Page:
Tests are one of those things that everyone agrees is a good idea, yet many teams still don’t do. If you find yourself in one of those teams, don’t despair! In my experience, changing team culture to write test comes down to a simple idea: make it easier to write tests than to not write tests. I realize this may sound impossible since tests take time and effort, but this can be achieved in a few steps:

Step 1: Make your test framework awesome

Everyone tends to agree with the idea that test coverage is a good thing, but a lot of the pushback around writing tests is that it’s a pain. If your team has never worked with a good test setup, then writing tests can feel like an endless slog. You end up fighting battles with mock dependencies and hacky workarounds just to end up with a brittle test that nobody understands. Spend some time and make your test setup a pleasure to use, and focus on the developer experience. This may mean writing what look more like functional rather than pure unit tests - that’s fine! Test at the level that’s easiest and clearest to work with.

Step 2: Be the change you wish to see in the codebase

For developers that aren’t accustomed to writing tests it’s not always obvious how to begin to integrate tests into their workflow. Here, you can lead by example, by adding tests to all the new code you write. The best documentation on how to write tests for your codebase is for there to already be a slew of tests written that other developers can refer to. In addition, working test coverage into your own workflow is an excellent model for the rest of the team, and will help iron out any issues in the test system.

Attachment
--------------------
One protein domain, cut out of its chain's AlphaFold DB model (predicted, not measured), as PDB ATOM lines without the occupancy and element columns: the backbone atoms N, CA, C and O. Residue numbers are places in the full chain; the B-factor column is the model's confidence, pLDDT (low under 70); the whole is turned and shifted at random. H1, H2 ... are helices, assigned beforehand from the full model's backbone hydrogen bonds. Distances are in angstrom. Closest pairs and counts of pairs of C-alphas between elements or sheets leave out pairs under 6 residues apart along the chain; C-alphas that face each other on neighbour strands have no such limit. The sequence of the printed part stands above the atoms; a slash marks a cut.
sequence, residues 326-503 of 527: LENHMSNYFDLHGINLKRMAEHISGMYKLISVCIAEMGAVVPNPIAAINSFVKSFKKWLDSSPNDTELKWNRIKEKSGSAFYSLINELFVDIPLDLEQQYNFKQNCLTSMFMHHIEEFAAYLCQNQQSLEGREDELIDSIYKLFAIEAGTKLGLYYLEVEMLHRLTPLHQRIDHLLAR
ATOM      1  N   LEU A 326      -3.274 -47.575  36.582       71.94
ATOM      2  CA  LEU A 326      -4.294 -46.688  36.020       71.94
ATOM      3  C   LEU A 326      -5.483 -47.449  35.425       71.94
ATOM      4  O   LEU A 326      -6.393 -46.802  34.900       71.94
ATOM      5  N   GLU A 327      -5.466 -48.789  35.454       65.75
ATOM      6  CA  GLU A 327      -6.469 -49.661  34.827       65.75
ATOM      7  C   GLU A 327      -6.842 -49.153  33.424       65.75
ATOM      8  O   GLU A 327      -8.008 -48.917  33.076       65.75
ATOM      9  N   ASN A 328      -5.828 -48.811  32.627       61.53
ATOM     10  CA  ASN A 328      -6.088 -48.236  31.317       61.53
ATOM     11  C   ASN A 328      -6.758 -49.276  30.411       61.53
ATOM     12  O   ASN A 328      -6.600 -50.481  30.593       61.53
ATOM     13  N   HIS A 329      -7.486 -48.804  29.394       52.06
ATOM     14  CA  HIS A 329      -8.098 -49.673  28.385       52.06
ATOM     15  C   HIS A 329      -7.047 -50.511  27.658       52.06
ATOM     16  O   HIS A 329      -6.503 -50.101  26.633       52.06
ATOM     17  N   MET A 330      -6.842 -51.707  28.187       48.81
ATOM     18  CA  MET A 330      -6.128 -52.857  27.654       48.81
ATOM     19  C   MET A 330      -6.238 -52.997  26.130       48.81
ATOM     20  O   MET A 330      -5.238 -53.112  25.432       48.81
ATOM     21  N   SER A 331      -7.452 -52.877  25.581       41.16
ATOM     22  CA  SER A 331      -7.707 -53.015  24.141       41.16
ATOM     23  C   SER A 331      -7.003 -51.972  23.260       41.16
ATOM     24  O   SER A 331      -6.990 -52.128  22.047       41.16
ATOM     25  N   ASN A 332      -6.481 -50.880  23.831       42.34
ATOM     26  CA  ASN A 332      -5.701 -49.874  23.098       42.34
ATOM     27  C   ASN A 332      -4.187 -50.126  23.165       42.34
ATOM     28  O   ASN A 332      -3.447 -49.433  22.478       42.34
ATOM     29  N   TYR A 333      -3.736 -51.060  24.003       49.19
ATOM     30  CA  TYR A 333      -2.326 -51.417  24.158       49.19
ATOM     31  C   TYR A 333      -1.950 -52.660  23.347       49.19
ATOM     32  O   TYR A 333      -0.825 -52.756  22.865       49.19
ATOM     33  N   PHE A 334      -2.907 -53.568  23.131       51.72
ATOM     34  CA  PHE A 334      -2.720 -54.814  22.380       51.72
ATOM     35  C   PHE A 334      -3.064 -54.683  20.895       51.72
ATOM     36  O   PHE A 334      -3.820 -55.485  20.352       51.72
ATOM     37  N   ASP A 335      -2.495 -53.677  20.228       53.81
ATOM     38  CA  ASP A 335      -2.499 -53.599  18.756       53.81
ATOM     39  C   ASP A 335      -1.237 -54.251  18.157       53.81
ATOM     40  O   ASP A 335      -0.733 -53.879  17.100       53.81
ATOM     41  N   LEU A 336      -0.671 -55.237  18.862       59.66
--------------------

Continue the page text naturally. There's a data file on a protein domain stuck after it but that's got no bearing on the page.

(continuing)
Step 3: Ask for tests in code review

Now that you’ve improved the test-writing experience, and modeled good test coverage in your own code, it’s time to start asking that other developers write tests as well. An easy way to do this is to simply ask other developers to add tests to their code in code-review. Hopefully, at this point, adding test coverage to pull requests should be less work than coming up with a reason not to given steps 1 and 2, and, afterall, everyone agrees it’s a good idea. Hopefully, the culture of the team should now begin to change towards writing tests as part of the normal flow. Once other developers start asking for test coverage in their code reviews as well that’s a good sign the culture change has stuck.

You can also use tools like codecov or coveralls to automatically track test coverage in pull requests, and even fail builds that don’t meet a certain threshold.

As testing becomes part of the team’s normal flow, and the codebase begins to have more and more tests written, the benefits of testing become obvious. There are fewer bugs, and developers begin to feel more comfortable refactoring and improving the existing code. It’s easy to just rip parts of the codebase out and refactor because you know the tests have your back. It becomes almost terrifying to imagine going back to before the code had tests (how did we do anything back then!?).